Meet the deadline
The constitution will be further delayed if the parties start negotiations afresh on issues of boundaries of the federal units
The Constitutional Political-Dialogue and Consensus Committee (CPDCC) headed by Baburam Bhattarai held its first meeting after receiving a report of the Committee on Citizen Relations and Public Opinion Collection on the public feedback on the draft constitution. The CPDCC has formed a high-level taskforce comprising top leaders of the major political parties with a view to accommodating feedback from the public and various state organs, including the Supreme Court, constitutional bodies, Nepali Army, Police and others. The leaders of the four major parties who reached a 16-point agreement have already agreed to deliver the new constitution by August 17. Keeping this in mind, the Constituent Assembly has also decided to cut short some of the CA rules so that the new constitution can be promulgated by the deadline set by the major parties. The CA members will be given two days’ time to register amendment proposals on the Bill of the new constitution. According to the plan, the Bill on the new constitution will be discussed for four days before tabling it for endorsement by a two-thirds majority of the CA.
The CPDCC which has been tasked with accommodating the feedback from the public and various state organs will send the agreed upon issues to the Drafting Committee while the disputed issues will be further discussed by the top leaders till the very last moment. Direct election of the chief executive, removal of the PR system, age limit and fixed tenure for holding the public posts, certain level of educational qualification to be eligible to contest parliamentary election, religious freedom instead of ‘secularism’ are some of the key suggestions given by the people. The leaders have already maintained that the public opinion cannot be treated as a ‘referendum,’ meaning that they cannot go beyond the 16-point agreement that has agreed on a reformed parliamentary system. Some of the suggestions, can be included in the constitution.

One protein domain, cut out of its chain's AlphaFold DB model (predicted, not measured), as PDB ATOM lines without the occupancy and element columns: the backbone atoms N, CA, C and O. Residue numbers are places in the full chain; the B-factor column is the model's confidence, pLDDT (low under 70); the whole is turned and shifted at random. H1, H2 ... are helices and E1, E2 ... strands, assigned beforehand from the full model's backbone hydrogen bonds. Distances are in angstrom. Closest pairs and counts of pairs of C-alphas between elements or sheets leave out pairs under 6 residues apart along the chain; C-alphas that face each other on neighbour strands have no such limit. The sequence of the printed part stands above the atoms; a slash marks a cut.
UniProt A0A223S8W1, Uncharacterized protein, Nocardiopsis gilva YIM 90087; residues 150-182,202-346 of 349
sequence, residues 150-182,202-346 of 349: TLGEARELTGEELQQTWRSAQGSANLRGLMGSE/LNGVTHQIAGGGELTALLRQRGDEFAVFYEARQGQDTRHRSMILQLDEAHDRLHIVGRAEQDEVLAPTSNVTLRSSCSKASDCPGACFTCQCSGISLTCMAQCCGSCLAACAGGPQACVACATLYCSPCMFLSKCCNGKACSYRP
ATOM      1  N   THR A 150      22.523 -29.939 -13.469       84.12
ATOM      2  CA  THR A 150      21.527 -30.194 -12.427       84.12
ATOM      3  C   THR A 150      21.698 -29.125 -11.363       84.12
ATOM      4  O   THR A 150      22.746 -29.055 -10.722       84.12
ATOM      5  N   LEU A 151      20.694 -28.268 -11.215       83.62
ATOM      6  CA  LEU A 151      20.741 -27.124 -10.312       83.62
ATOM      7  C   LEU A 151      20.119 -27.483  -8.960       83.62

In this backdrop, one of the major challenges for the major parties who command more than a two-third majority in the 601-member CA is to bring the dissident Madhes-centric fringe parties on board the constitution-drafting process. Their major demand is that the boundaries of the proposed eight federal units be finalized by the CA itself, not by the transformed-Parliament, as mooted by the major parties. Top leaders of the major parties are in parleys with the dissident groups and trying to convince them that they are fully committed to federalism. In this context, the disgruntled forces must give the major parties the benefit of a doubt. What the Madhes-centric parties must understand is that the presidential and National Assembly elections cannot be held without holding elections of the Pradesh Assembly, as well as the local bodies. In order to hold their elections it is prerequisite to fix boundaries acceptable to all the parties. The ongoing process of drafting the new constitution will be further delayed by several months or even years if the parties start negotiations afresh on issues of boundaries of the federal units. It is, therefore, wise to leave the matter for the proposed federal commission to decide.
Save the tigers
The population of tigers, an endangered species, is slowly growing in the world, and in Nepal again. Just a century ago the world population of tigers numbered more than 100,000 but it has dwindled to an estimated 3,200 now. Tigers are under threat largely due to the destruction of their habitat and also poaching for their body parts. Rapid destruction of pulp, paper and palm oil plantations and their ever-increasing demand have wrought havoc on the tiger population. These are relevant concerns as the fifth World Tiger Day was observed in the capital city Wednesday with a focus on generating awareness about their conservation.
Nepal has made a commitment to increase the population of tigers in a steady manner. In this regard, Nepal has done well for the tiger population which was put at 121 in 2010 in the country which increased to 198 in 2013. Nepal has set a target to boost the tiger population to 250 by the year 2022. The road ahead to protect the wild cat population is not easy. The pressing need now is to restore their habitat and halt poaching.
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